Timing is Everything: How to Succeed and Fail Properly




  • — March 30, 2018

    According to Bill Gross, the founder of Idealab, there’s one factor that successful startups have all seem to have in common.


    “I tried to look at what factors actually accounted the most for success and failure across all of these companies, and the results really surprised me,” he said in his 2015 Ted Talk. “The number one thing was timing. Timing accounted for 42 percent of the difference between success and failure. Team and execution came in second, and the idea, the differentiability of the idea, the uniqueness of the idea, that actually came in third.”


    As examples, Gross brings up Airbnb and Uber, which came out during the height of recession and when people needed to make a bit of extra money. On the other hand, he talks about a company he started called Z.com. It was an online entertainment company that failed.


    “We were so excited about it — we raised enough money, we had a great business model, we even signed incredibly great Hollywood talent to join the company,” he says. “But broadband penetration was too low in 1999-2000. It was too hard to watch video content online, you had to put codecs in your browser and do all this stuff, and the company eventually went out of business in 2003.”


    The catch? YouTube happened to pop up two years later, when Adobe Flash solved the codec problem and 50 percent of America had broadband.YouTube didn’t even have a business model when it first started, but, as, Gross puts it, it was “beautifully, beautifully timed.”


    How to Succeed: Be Prepared Before Launch


    The problem with timing? There’s no way to predict it!


    That’s the idea behind some people just being “lucky” and others being “unlucky” — but there are ways to make sure that when lightning strikes, you are prepared.


    The first thing to realize is simply the above: you can’t control anything but yours and your company’s actions. Deciding when to act also comes down to you and whether or not you feel personally ready to begin.


    There are factors that can help you decide. For example, how is the market doing? Is your competition thriving? Are you ready to introduce a product or solution that’s different, if not better, than your competition’s? Market testing and research can round these elements out and really give you a clear view of how things might pan out.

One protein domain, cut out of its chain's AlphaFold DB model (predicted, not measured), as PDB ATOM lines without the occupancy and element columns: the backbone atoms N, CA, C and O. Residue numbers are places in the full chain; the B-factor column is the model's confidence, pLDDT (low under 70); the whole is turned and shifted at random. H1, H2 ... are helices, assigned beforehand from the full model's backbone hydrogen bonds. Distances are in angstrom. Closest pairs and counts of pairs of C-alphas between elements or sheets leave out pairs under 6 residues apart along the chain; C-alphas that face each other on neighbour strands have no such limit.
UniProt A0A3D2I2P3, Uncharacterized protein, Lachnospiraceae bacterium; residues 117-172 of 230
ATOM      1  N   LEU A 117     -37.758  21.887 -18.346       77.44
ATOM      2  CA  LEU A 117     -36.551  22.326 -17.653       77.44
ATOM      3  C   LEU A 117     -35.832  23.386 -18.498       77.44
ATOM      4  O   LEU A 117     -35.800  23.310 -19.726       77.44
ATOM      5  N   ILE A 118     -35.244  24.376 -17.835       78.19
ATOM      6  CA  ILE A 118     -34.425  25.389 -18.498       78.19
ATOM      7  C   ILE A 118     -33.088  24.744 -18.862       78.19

Lastly, make sure that you have the right amount of funding before your embark on the journey of a lifetime. Nothing ruins a trip like running out of gas.


    How to Fail Properly: Continue Relentlessly


    Just like there’s a way to prepare properly for success, there’s also a way to prepare and execute through failure.


    The first thing to recognize in failure is that if you continue on the course that you’re failing on, there’s no way to save yourself. Essentially, this means change is absolutely necessary. Ryan Robinson has four tips for those struggling with recovery after small business failure:



    • Get into the right mindset. It’s scientifically proven that positive thinking yields better solutions. Make sure that your mind is at ease and not overridden with stress. As Robinson puts its, “if you think you’ll be able to figure this out, then you will. It’s only a matter of assembling the right pieces of the puzzle together until you find the next solution and keep pushing forward.”
    • Create the time to review your failures. Robinson urges those reflecting to ask themselves questions, such as:






        • Why did you miss on your expectations? Were the goals too high to begin with?
        • Could you have done a better job building or managing your team?
        • Are you in over your head? Do you really love this line of work you’re in?


    • Seek outside advice. There’s never shame in asking for help, and actually, asking for outside advisement could be just what the doctor ordered. Sometimes a new set of eyes (especially with years of experience behind them) will see something you missed.


    • Try something new (without expectations). This one is truly the only way that will lead firms to self-correction. You’ll just have to try something new and experiment with different solutions. Robinson asks:




      • Have you had a hunch about something your customers may want, but you haven’t tested out for one reason or another? Now’s the time to pick up the phone and call a few customers to ask for their feedback.
      • Have customers ever given you constructive feedback that could be used to try something new? Maybe they’ve suggested new solutions they’d want from you.
      • Is there a new trend, solution or marketing tactic that competitors are making major headway with? It could be time to consider trying out your own version with a unique spin.

    Just remember — sometimes knowing how to fail properly goes hand in hand with knowing how to succeed. The proverb that instructs to “get back on the horse” is perhaps a bit overplayed, but it’s absolutely true. The only person that can stop you from success is yourself, and that only happens if you keep yourself from getting back on the horse.

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    Author: Andrew Heikkila


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